S. mansoni causes schistosomiasis, a neglected tropical disease usually spread through contact with contaminated fresh water and mainly affecting Africa, Asia and South America, though recently imported into Southern Europe. It kills thousands of people and infects more than 200 million individuals every year, causing chronic long-term symptoms which prevent people from living productive lives.


Liver Fluke 

Some of the researchers and technicians from the University’s Department of Life Sciences work closely with farmers as part of their work on controlling parasitic flatworms which cause liver and rumen fluke in livestock.  

Globally, the F. hepatica parasite infects more than 300 million cattle and 250 million sheep resulting in the disease fasciolosis and global agricultural productivity losses of over £2.5 billion per year. In the UK alone, fasciolosis costs the cattle farming industry approximately £23 million annually.  

For both diseases, treatment predominantly relies on a single drug - praziquantel for schistosomiasis and triclabendazole for fasciolosis. Worryingly, evidence that resistance to both these drugs is growing, which substantially hinders sustainable control. Furthermore, there is no current vaccine for either disease, and detection of both flatworm species has been reliant on insensitive, non-specific, time-consuming technologies.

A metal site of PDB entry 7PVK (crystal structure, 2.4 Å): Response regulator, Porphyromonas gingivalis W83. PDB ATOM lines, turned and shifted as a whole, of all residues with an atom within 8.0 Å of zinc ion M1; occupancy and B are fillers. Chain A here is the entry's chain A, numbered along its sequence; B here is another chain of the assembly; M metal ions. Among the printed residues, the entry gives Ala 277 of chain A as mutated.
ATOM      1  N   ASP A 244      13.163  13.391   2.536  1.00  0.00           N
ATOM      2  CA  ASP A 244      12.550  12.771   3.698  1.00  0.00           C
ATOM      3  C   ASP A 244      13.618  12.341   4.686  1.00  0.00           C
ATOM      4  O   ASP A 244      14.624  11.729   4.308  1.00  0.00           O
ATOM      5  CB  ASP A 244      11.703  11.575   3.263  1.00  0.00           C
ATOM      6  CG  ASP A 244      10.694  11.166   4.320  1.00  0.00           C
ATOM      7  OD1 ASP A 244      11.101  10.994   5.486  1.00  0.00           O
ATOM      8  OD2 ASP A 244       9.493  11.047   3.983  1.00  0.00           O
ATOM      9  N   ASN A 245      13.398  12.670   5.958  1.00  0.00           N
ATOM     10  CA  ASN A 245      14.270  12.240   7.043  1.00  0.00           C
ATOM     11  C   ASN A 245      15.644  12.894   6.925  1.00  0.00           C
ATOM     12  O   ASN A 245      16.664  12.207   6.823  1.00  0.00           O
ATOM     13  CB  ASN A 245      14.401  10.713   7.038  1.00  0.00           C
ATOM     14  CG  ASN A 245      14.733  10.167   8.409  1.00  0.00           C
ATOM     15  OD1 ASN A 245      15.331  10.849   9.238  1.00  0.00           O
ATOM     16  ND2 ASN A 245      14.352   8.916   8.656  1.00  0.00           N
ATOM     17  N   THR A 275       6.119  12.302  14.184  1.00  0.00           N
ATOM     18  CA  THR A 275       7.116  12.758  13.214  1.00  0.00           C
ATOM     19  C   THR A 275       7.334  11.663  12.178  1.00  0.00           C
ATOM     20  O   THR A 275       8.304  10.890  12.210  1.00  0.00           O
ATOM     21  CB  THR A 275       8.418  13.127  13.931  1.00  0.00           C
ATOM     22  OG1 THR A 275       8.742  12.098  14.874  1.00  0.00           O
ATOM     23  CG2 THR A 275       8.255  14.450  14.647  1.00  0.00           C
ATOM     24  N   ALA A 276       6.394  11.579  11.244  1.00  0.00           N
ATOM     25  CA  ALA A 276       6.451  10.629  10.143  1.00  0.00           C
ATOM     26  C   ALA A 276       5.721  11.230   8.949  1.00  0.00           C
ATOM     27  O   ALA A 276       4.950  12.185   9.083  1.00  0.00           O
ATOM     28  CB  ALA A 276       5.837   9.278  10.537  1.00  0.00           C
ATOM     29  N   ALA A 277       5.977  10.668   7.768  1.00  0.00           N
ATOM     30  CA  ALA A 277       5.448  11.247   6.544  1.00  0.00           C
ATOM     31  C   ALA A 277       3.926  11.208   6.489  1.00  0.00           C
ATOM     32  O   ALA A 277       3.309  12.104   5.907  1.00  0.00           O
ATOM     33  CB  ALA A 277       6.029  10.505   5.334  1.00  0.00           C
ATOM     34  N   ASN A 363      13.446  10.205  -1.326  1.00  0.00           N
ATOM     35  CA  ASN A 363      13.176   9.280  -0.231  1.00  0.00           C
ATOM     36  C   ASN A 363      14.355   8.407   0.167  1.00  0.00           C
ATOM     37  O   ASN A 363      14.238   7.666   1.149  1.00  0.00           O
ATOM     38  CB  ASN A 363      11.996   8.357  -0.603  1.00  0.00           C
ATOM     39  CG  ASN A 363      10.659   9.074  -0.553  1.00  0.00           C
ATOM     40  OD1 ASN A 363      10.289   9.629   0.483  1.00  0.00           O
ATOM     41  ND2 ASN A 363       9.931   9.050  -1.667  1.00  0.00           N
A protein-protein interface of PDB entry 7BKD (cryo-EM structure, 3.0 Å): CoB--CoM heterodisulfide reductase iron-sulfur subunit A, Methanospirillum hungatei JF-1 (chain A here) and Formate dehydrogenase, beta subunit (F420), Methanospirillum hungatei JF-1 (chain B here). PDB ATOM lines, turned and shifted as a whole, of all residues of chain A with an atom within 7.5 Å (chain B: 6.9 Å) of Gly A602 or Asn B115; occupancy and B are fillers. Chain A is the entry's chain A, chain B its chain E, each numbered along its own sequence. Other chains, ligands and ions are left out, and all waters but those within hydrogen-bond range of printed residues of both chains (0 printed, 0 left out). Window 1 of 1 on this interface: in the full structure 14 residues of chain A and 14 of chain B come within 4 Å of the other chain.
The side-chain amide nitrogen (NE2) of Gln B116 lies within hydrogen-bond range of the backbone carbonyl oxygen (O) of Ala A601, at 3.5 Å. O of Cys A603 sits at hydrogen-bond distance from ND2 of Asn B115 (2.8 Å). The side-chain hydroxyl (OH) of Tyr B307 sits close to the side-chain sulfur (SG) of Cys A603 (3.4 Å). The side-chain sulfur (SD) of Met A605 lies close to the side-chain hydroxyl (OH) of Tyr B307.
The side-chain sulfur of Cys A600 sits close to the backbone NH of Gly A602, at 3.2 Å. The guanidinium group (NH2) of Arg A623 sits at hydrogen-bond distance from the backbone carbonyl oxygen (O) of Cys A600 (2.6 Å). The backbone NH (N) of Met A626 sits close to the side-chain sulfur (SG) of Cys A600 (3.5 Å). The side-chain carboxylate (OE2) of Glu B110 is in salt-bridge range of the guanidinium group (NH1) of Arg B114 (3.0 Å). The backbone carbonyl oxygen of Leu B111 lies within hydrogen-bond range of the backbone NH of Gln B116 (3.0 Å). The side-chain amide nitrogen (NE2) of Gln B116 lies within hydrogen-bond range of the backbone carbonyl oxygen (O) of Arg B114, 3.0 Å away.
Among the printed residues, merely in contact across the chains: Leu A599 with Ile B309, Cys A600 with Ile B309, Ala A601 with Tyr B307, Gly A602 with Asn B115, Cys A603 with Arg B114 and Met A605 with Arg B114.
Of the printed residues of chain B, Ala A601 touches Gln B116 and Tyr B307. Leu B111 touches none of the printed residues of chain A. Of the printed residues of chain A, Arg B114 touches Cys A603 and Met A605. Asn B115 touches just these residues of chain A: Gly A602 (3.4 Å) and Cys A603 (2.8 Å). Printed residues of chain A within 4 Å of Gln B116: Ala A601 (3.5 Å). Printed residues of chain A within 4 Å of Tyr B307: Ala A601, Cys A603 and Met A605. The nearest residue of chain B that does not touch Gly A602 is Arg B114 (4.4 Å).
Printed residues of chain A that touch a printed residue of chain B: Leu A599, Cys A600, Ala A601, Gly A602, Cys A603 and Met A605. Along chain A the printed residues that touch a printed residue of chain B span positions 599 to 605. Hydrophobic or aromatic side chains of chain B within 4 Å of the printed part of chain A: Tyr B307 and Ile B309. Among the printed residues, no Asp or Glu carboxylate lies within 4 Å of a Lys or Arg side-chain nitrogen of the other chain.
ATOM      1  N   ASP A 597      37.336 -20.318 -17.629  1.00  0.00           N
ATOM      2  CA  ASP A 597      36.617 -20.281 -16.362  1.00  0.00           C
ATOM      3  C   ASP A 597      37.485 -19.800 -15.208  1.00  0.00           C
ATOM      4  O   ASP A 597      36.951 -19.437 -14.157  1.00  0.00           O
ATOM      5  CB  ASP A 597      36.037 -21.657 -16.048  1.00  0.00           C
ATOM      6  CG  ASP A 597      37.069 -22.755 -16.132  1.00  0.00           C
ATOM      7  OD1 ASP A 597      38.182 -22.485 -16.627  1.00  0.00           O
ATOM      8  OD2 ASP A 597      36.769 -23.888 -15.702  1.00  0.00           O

Employing innovative techniques, our scientists were the first to deconstruct the make-up of these parasitic flatworms at a molecular level and use this ground-breaking knowledge to identify vulnerabilities, which can be targeted by new vaccines or drugs. They have also pioneered new methodologies for sensitive detection of these parasites in the environment, now employed in the refinement of farm management practices and strategies to prevent livestock from becoming infected. Much of this work to date has been undertaken on farms in Wales, directly benefitting farmers and the health of their animals and businesses, with the aim of rolling out internationally. 


Knowledge Exchange 

In the UK over the past 15 years, knowledge exchange and continuing professional development activities have been delivered to over 1,300 vets, farmers and rural sector participants and this outreach work continues as part of a wider programme to lessen the harmful effects of parasitic flatworms in animals. 

In their pursuit of new treatments for the tropical disease Schistosomiasis, which affects so many people every year, our scientists created and currently maintain the longest-established lifecycle of the S. mansoni parasite in the UK. Through this and other work, they have built a reputation as a significant provider of high-quality parasite material to other scientific and academic institutions enabling existing research, teaching and diagnostic activities to be maintained more widely across the UK and beyond.  

The principles of knowledge exchange and shared expertise for wider benefit are embedded within the Barrett Centre for Helminth Control and are further demonstrated in the continuous education and outreach work undertaken both in the UK and globally by our parasitologists. 

Photo Gallery

This gallery of photos shows some of our parasitology teams at work - either in their laboratories on Pneglais campus or out in the field on agricultural land:

Additional Information 

If you’d like to find out more about the work of our parasitologists, please use the links below or email drbi@aber.ac.uk. 

Barrett Centre for Helminth Control 

Department of Life Sciences